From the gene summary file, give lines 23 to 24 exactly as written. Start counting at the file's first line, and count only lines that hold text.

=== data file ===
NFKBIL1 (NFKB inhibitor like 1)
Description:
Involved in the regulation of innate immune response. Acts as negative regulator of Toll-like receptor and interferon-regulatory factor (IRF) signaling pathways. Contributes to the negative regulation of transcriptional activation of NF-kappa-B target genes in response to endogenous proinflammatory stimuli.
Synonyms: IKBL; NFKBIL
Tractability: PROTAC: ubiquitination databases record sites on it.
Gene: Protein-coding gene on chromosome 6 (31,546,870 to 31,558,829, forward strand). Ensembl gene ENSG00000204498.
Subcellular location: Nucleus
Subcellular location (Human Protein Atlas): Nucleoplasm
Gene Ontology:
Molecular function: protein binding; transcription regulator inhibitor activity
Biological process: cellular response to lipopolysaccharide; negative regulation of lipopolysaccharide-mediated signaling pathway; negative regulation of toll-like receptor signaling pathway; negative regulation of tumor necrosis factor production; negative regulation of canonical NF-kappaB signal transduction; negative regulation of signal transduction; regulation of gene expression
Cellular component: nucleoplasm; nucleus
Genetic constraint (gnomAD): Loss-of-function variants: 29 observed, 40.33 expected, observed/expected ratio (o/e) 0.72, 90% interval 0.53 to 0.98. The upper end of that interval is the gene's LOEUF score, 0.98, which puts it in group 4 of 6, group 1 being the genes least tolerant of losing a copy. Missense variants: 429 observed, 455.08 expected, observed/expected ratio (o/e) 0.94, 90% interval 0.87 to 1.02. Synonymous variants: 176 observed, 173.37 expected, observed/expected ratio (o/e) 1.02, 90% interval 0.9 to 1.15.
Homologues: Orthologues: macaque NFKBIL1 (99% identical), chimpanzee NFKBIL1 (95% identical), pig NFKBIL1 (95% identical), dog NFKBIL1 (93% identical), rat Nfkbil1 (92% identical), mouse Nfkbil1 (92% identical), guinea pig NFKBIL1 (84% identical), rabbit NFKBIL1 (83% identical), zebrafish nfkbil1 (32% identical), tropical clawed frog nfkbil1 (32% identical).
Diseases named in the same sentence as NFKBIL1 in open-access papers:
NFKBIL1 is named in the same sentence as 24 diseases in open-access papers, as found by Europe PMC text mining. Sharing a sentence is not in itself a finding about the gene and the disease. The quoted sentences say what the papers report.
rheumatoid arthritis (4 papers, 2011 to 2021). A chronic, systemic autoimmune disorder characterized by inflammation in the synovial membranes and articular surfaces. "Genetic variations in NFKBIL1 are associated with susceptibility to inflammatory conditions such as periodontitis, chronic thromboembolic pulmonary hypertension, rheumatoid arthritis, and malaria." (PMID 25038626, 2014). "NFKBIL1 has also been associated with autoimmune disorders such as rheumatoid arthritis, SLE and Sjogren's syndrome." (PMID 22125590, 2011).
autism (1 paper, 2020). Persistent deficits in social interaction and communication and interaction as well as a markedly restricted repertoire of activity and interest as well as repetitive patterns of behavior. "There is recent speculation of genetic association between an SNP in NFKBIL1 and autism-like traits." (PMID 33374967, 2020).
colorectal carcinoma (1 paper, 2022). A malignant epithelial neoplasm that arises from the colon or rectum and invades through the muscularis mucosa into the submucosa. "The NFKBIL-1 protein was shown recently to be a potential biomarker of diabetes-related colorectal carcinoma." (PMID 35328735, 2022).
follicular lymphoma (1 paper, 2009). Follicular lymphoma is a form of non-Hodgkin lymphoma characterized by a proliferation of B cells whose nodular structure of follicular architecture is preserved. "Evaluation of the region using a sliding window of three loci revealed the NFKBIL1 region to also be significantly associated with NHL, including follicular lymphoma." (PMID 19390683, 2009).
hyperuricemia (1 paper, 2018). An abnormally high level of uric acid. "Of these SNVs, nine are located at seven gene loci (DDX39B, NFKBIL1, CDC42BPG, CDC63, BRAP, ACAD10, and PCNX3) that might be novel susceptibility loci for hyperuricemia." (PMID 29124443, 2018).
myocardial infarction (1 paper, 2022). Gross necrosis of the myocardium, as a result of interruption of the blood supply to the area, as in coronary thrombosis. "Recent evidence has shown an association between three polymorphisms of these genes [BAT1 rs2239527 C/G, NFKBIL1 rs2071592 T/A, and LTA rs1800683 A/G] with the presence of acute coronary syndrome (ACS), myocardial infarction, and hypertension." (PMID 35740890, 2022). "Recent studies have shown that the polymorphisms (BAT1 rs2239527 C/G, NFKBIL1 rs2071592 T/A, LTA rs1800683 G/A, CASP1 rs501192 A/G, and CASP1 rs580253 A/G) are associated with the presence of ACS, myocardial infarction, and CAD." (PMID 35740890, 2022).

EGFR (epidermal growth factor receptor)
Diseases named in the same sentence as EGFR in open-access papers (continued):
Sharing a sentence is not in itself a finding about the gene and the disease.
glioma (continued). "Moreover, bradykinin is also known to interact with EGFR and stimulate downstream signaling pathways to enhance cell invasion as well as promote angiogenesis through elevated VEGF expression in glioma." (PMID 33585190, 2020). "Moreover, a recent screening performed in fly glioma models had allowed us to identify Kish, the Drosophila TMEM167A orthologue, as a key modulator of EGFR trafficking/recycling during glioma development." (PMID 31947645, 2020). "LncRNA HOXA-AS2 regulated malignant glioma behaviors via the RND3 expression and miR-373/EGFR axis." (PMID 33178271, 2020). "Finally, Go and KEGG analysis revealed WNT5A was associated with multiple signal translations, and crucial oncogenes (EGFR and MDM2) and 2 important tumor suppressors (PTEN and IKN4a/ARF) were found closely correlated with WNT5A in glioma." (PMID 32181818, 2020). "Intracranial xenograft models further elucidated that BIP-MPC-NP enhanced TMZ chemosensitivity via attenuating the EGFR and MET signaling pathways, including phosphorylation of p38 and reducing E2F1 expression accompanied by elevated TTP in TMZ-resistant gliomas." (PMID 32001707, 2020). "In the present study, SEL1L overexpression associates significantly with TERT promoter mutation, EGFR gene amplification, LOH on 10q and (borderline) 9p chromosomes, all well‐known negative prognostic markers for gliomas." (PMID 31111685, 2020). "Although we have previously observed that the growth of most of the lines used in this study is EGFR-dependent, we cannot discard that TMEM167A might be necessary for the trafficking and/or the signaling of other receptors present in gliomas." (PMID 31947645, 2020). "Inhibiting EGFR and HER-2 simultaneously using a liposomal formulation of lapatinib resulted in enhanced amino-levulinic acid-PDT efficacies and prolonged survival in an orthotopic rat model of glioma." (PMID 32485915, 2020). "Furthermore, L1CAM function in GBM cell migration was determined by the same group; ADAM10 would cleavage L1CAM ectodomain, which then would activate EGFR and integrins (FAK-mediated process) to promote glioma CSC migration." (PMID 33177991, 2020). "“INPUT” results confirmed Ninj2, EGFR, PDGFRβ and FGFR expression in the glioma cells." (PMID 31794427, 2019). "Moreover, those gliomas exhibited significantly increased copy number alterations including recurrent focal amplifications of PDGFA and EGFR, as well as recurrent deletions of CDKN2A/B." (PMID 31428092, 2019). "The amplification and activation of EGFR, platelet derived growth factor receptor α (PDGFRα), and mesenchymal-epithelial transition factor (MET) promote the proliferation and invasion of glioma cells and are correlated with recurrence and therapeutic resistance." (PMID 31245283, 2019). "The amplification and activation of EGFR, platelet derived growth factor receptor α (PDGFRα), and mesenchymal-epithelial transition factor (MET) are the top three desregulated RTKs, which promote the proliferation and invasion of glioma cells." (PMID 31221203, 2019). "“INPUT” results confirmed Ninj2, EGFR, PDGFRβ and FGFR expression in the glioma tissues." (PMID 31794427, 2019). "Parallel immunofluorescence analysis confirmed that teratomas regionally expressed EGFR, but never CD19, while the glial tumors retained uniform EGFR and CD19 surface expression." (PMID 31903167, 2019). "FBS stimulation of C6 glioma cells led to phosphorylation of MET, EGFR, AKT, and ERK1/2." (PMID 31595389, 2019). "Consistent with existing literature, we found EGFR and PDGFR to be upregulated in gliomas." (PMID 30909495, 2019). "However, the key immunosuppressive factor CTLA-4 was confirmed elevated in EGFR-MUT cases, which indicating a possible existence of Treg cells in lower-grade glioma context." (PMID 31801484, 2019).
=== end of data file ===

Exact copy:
EGFR (epidermal growth factor receptor)
Diseases named in the same sentence as EGFR in open-access papers (continued):